Checking Brain Chemical Key for Memory

Low levels of acetylcholine crucial during sleep, study finds

WEDNESDAY, Jan. 28, 2004 (HealthDayNews) -- Low levels of a key chemical messenger in the brain are crucial during sleep if you are going to form long-term memories.

That's the conclusion of German researchers, who publish their findings in this week's issue of the Proceedings of the National Academy of Sciences. They suggest their discovery might warrant a closer look at how certain medications are given to Alzheimer's patients.

For decades, scientists have known that levels of the chemical messenger, acetylcholine, must be adequately high during wakefulness for learning new things. "Our study now is the first one to show that for memory consolidation -- that is, strengthening newly acquired memories -- low levels of acetylcholine in the brain during sleep are a prerequisite," says lead researcher Steffen Gais, with the department of neuroendocrinology at the University of Lubeck, Germany.

While Gais concludes the current practice of giving Alzheimer's disease patients medicine to keep their acetylcholine levels high during sleep should be re-evaluated, an Alzheimer's disease expert says much more study is needed before medication changes are warranted.

The drugs commonly given Alzheimer's patients are called cholinesterase inhibitors and are designed to enhance memory and other cognitive functions. Cells that use acetylcholine are damaged or destroyed in the brains of Alzheimer's patients, so they have lower overall levels of the chemical messenger. The cholinesterase inhibitors slow the natural breakdown of acetylcholine, thus keeping levels high.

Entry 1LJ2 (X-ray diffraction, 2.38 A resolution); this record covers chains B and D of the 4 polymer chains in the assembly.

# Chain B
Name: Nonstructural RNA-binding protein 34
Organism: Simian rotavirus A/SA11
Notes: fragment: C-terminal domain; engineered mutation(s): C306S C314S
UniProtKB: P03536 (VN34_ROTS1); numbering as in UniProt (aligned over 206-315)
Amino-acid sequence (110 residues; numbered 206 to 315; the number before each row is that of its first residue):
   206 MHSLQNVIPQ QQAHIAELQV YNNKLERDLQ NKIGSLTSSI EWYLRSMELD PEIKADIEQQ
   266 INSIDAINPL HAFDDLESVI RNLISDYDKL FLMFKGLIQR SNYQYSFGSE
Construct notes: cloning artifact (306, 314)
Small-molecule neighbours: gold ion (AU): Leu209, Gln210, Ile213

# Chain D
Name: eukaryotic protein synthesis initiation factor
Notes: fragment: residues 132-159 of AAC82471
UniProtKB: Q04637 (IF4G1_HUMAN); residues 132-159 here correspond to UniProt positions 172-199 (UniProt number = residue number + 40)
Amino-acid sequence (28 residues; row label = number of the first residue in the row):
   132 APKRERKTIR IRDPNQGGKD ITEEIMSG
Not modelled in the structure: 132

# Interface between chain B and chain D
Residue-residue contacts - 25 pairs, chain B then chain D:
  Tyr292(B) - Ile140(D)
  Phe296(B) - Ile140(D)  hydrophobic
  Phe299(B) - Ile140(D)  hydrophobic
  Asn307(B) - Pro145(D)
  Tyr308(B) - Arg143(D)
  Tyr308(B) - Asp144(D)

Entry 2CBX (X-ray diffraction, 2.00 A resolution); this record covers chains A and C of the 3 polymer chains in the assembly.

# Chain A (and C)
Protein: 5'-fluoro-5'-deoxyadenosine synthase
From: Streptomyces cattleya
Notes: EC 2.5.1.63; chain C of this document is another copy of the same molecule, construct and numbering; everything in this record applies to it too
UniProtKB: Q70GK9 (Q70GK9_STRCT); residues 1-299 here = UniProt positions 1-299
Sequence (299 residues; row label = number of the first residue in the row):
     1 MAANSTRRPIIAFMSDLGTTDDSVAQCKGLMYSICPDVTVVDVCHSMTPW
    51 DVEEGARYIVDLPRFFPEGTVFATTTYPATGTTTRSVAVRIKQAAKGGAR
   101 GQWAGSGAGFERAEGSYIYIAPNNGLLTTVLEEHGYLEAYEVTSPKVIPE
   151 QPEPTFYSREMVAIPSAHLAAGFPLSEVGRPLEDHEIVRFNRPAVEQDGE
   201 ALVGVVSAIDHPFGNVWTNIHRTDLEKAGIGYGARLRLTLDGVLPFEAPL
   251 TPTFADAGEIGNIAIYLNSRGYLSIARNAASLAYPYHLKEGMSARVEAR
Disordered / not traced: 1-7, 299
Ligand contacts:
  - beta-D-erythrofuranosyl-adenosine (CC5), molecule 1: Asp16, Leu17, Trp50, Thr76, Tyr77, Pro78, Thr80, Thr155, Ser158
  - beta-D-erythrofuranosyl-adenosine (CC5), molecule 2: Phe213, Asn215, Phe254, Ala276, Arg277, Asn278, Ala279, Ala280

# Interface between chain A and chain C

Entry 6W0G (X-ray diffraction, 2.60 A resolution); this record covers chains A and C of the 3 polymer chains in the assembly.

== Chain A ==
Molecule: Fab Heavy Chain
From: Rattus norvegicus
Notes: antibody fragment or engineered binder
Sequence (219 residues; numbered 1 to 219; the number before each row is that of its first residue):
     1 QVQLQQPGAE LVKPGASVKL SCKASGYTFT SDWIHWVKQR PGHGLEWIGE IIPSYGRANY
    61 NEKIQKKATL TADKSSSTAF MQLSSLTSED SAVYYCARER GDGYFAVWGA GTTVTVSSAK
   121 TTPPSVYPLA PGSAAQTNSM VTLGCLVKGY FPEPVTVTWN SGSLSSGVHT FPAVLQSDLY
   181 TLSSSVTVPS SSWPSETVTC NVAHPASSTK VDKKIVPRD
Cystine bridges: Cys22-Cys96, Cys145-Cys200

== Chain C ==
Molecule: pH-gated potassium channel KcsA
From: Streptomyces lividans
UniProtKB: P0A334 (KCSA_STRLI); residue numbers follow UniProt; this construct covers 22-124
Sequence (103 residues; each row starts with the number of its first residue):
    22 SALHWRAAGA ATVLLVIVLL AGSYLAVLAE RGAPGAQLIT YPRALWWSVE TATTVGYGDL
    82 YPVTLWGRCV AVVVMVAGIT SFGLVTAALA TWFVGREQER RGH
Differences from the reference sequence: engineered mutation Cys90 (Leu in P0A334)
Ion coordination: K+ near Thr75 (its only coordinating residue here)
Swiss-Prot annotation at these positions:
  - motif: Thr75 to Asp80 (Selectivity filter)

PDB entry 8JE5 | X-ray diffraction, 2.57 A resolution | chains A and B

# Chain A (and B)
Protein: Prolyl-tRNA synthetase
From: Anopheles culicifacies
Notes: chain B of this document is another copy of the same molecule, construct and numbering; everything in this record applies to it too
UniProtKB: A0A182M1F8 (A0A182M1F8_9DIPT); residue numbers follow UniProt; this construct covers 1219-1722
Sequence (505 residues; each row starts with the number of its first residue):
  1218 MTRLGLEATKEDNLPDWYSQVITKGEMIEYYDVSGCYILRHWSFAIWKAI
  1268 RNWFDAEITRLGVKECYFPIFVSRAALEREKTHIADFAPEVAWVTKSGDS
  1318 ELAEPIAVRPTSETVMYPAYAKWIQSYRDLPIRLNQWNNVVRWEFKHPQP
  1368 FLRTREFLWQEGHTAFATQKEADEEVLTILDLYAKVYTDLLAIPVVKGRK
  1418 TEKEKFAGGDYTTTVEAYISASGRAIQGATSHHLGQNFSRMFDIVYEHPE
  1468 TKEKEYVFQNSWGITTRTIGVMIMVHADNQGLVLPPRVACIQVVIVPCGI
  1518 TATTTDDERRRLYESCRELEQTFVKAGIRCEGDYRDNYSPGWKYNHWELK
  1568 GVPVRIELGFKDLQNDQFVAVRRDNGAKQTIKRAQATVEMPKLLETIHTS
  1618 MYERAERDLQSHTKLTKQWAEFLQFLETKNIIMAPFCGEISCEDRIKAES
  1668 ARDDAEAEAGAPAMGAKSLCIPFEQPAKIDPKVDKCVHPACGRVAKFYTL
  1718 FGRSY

For the study, Gais tested the performance of 29 healthy men, aged 18 to 35, giving them different memory tasks. They learned a word-pair list and performed a mirror tracing task. After studying the list of word pairs, they were told one word and asked to name the second one in the pair. In mirror tracing, subjects were asked to trace several figures that they could only see in a mirror, as quickly as possible.

They did the tests before sleeping. Half were given a drug to keep their acetylcholine levels high during sleep; half were not.

The researchers awakened the men during the night and had them repeat the tests. No differences were found in performance on the mirror-tracing, but those who were given the drug to keep acetylcholine levels high performed worse on the word-pair test than those not given the drug.

Gais says the study supports the idea that low acetylcholine levels are needed during sleep to strengthen newly acquired memories.

The study can't yet make definitive conclusions about the use of drugs to affect acetylcholine levels in Alzheimer's patients, Gais says. "However, further studies have to investigate whether drug administration should be moved away from the evening hours."

But William Thies, vice president of medical and scientific affairs at the Alzheimer's Association, says that while calling for more research is perfectly valid, the study results are by no means a reason for any Alzheimer's patient to change medication on his or her own.

"This study was not done on patients with Alzheimer's or people with memory problems, but on young, healthy people," Thies says. "It is very difficult to draw broad conclusions about giving medication to Alzheimer's patients based on this study."

But research to investigate optimal timing of medication for Alzheimer's would be welcomed, he says.

More information

For more information on cholinesterase inhibitors, go to the Alzheimer's Association. Learn more about sleep at the American Academy of Sleep Medicine.

SOURCES: William Thies, Ph.D., vice president, medical and scientific affairs, Alzheimer's Association, Chicago; Steffen Gais, scientific assistant, Department of Neuroendocrinology, University of Lubeck, Lubeck, Germany; Jan. 26-30, 2004, Proceedings of the National Academy of Sciences
Consumer News